A woman from Aylsham discovered she has a rare incurable brain disease after a routine eye test.

Janet Collingsworth was having her annual eye test at Vision Express in Dereham when the optician spotted some changes in her eyes.

After being referred to the neurology department at Cromer Hospital the 66-year-old was diagnosed with Progressive Supranuclear Palsy (PSP) - a rare neuro-degenerative disease that is life-limiting with no treatment and cure.

PSP is caused by the loss of neurons in certain parts of the brain.

Over time, this leads to difficulties with balance, mobility, speech, vision, swallowing and cognition.

The former primary school teacher had seemingly unconnected symptoms building up after she retired but had made no link to the relatively unknown disease.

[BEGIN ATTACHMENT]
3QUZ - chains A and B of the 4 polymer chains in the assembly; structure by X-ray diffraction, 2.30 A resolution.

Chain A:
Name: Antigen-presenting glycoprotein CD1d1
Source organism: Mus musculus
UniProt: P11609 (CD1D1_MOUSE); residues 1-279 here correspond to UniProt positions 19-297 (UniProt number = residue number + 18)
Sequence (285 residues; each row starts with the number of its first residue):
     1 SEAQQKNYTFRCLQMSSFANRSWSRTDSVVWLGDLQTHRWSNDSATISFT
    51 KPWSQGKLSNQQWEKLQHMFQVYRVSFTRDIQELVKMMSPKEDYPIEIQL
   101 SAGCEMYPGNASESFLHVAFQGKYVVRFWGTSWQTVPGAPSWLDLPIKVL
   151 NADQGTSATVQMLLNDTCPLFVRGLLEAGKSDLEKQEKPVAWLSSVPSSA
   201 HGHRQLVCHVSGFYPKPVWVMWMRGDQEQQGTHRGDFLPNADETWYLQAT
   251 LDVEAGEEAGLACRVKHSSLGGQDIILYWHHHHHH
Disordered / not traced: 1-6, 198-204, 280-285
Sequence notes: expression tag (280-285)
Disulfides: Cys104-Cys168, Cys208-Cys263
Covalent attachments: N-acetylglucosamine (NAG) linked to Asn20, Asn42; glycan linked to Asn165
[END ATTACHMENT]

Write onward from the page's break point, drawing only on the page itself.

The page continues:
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“After I took early retirement, I began volunteering and offering self-employed gardening services locally to keep busy," she said. 

"This is when I began experiencing worrying symptoms such as my mobility beginning to slow down, having poor balance, restless legs, memory problems and double vision.

“I thought these were all unconnected symptoms of several different conditions. Then during an annual eye examination, my optician spotted some changes in my eyes and referred me to the local neurology department.

“I’d never heard of PSP before. The diagnosis was a complete shock, so I went to my GP for clarification.

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"My GP talked me through the diagnosis and what it meant, but it was still a lot to take in.

“Of course, it has been tough for me, I’ve been diagnosed with an incurable condition.

"It has also impacted my family. It’s not how me and my husband thought we would be spending our retirements but he has been an absolute rock."

Since Ms Collingsworth is unsure how long her symptoms have been developing, she is now keen to raise awareness of PSP so more people will have heard of and understand the condition.